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Frontiers in Molecular Neuroscience

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https://www.readbyqxmd.com/read/28642684/ferulic-acid-improves-functional-recovery-after-acute-spinal-cord-injury-in-rats-by-inducing-hypoxia-to-inhibit-microrna-590-and-elevate-vascular-endothelial-growth-factor-expressions
#1
Zhenjie Li, Shengyun Wang, Wenfang Li, Hongbin Yuan
Spinal cord injury (SCI) is the leading cause of paralysis, disability and even death in severe cases, and neural stem cells (NSCs) transplant has been employed for repairing SCI. Ferulic acid (FA) is able to promote neurogenesis in various stem cell therapies. We aimed to investigate the effect of FA on NSC transplant therapy, and the underlying mechanism, in improving functional recovery in SCI rat model. A rat model of SCI was established, which then received transplant of NSCs with or without FA pre-treatment...
2017: Frontiers in Molecular Neuroscience
https://www.readbyqxmd.com/read/28642683/object-phobia-and-altered-rhoa-signaling-in-amygdala-of-mice-lacking-rich2
#2
Tasnuva Sarowar, Stefanie Grabrucker, Tobias M Boeckers, Andreas M Grabrucker
RICH2 knockout (RICH2 KO) mice exhibit neophobia in the novel object test. To gain further insight into their anxiety-related phenotype, we subjected these mice to additional behavioral tests to elucidate whether the behavioral abnormality in these mice is a consequence of reduced exploratory motivation, and whether the neophobia is linked specifically to objects or also present for other modalities. RICH2 KO mice engage in normal exploration in a novel environment, suggesting that the anxiety-related phenotype is not due to reduced exploratory drive...
2017: Frontiers in Molecular Neuroscience
https://www.readbyqxmd.com/read/28642682/neuritin-inhibits-notch-signaling-through-interacted-with-neuralized-to-promote-the-neurite-growth
#3
Pan Zhang, Xing Luo, Zheng Guo, Anying Xiong, Hongchang Dong, Qiao Zhang, Chunyan Liu, Jingling Zhu, Haiyan Wang, Na Yu, Jinli Zhang, Yu Hong, Lei Yang, Jin Huang
Neuritin plays a key role in neural development and regeneration by promoting neurite outgrowth and synapse maturation. However, the mechanism of neuritin in modulating neurite growth has not been elucidated. Here, using yeast two-hybrid we screened and discovered the interaction of neuritin and neuralized (NEURL1), which is an important regulator that can activate Notch signaling through promoting endocytosis of Notch ligand. And then we identified the interaction of neuritin and neuralized by co-immunoprecipitation (IP) assays, and clarified that neuritin and NEURL1 were co-localized on the cell membrane of SH-SY5Y cells...
2017: Frontiers in Molecular Neuroscience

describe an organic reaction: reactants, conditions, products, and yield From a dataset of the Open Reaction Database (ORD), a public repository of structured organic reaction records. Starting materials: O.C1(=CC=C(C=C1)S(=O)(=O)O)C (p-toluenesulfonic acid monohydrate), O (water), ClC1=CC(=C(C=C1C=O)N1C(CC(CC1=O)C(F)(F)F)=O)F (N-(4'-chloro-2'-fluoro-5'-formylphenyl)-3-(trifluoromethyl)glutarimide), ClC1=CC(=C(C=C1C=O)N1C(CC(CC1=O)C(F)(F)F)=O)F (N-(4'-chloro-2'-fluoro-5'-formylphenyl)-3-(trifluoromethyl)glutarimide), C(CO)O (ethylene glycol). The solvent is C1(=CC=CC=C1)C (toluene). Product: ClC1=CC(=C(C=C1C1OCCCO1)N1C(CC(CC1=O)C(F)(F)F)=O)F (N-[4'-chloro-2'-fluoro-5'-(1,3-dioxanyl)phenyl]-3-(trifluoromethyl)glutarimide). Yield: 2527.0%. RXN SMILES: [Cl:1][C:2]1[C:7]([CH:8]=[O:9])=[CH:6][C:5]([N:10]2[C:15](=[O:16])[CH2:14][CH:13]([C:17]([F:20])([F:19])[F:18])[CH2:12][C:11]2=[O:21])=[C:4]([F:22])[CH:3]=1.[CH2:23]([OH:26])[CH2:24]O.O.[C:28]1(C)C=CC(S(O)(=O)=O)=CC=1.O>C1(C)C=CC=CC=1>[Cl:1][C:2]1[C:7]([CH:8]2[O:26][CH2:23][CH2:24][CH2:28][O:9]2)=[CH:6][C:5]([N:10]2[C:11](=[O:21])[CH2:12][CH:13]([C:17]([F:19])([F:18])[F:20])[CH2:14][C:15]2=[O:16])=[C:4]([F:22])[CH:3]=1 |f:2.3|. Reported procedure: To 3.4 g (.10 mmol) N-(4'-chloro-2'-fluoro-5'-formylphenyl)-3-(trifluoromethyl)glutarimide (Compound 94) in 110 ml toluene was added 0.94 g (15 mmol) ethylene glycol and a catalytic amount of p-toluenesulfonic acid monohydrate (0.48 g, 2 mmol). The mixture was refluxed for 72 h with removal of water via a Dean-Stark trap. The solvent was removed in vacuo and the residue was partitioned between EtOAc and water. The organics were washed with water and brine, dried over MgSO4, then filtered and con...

https://www.readbyqxmd.com/read/28642681/%C3%AE-1-containing-gaba-a-receptors-cluster-at-synapses-where-they-mediate-slower-synaptic-currents-than-%C3%AE-2-containing-gaba-a-receptors
#4
Christine L Dixon, Pankaj Sah, Angelo Keramidas, Joseph W Lynch, Nela Durisic
GABA-A receptors (GABAARs) are pentameric ligand-gated ion channels that are assembled mainly from α (α1-6), β (β1-3) and γ (γ1-3) subunits. Although GABAARs containing γ2L subunits mediate most of the inhibitory neurotransmission in the brain, significant expression of γ1 subunits is seen in the amygdala, pallidum and substantia nigra. However, the location and function of γ1-containing GABAARs in these regions remains unclear. In "artificial" synapses, where the subunit composition of postsynaptic receptors is specifically controlled, γ1 incorporation slows the synaptic current decay rate without affecting channel deactivation, suggesting that γ1-containing receptors are not clustered and therefore activated by diffuse neurotransmitter...
2017: Frontiers in Molecular Neuroscience
https://www.readbyqxmd.com/read/28638321/membrane-guanylate-cyclase-catalytic-subdomain-structure-and-linkage-with-calcium-sensors-and-bicarbonate
#5
Sarangan Ravichandran, Teresa Duda, Alexandre Pertzev, Rameshwar K Sharma
Membrane guanylate cyclase (MGC) is a ubiquitous multi-switching cyclic GMP generating signaling machine linked with countless physiological processes. In mammals it is encoded by seven distinct homologous genes. It is a single transmembrane spanning multi-modular protein; composed of integrated blocks and existing in homo-dimeric form. Its core catalytic domain (CCD) module is a common transduction center where all incoming signals are translated into the production of cyclic GMP, a cellular signal second messenger...